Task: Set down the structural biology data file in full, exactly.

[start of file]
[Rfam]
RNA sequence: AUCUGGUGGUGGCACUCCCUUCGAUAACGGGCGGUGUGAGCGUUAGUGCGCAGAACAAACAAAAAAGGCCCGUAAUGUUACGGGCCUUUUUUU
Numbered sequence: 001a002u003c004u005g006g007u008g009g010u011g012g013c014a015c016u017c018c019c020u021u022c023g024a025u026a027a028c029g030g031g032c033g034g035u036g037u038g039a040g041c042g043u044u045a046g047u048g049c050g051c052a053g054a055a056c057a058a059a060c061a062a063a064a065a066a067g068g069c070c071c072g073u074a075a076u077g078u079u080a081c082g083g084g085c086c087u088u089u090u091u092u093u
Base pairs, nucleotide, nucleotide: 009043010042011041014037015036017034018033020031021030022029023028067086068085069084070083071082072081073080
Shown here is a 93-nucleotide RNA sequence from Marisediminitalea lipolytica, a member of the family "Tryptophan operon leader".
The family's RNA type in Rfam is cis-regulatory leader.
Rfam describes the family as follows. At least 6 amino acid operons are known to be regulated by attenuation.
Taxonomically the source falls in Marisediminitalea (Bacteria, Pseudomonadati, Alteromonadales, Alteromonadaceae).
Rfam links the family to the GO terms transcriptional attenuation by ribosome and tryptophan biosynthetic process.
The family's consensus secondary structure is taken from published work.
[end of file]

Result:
[Rfam]
RNA sequence: AUCUGGUGGUGGCACUCCCUUCGAUAACGGGCGGUGUGAGCGUUAGUGCGCAGAACAAACAAAAAAGGCCCGUAAUGUUACGGGCCUUUUUUU
Numbered sequence: 001a002u003c004u005g006g007u008g009g010u011g012g013c014a015c016u017c018c019c020u021u022c023g024a025u026a027a028c029g030g031g032c033g034g035u036g037u038g039a040g041c042g043u044u045a046g047u048g049c050g051c052a053g054a055a056c057a058a059a060c061a062a063a064a065a066a067g068g069c070c071c072g073u074a075a076u077g078u079u080a081c082g083g084g085c086c087u088u089u090u091u092u093u
Base pairs, nucleotide, nucleotide: 009043010042011041014037015036017034018033020031021030022029023028067086068085069084070083071082072081073080
Shown here is a 93-nucleotide RNA sequence from Marisediminitalea lipolytica, a member of the family "Tryptophan operon leader".
The family's RNA type in Rfam is cis-regulatory leader.
Rfam describes the family as follows. At least 6 amino acid operons are known to be regulated by attenuation.
Taxonomically the source falls in Marisediminitalea (Bacteria, Pseudomonadati, Alteromonadales, Alteromonadaceae).
Rfam links the family to the GO terms transcriptional attenuation by ribosome and tryptophan biosynthetic process.
The family's consensus secondary structure is taken from published work.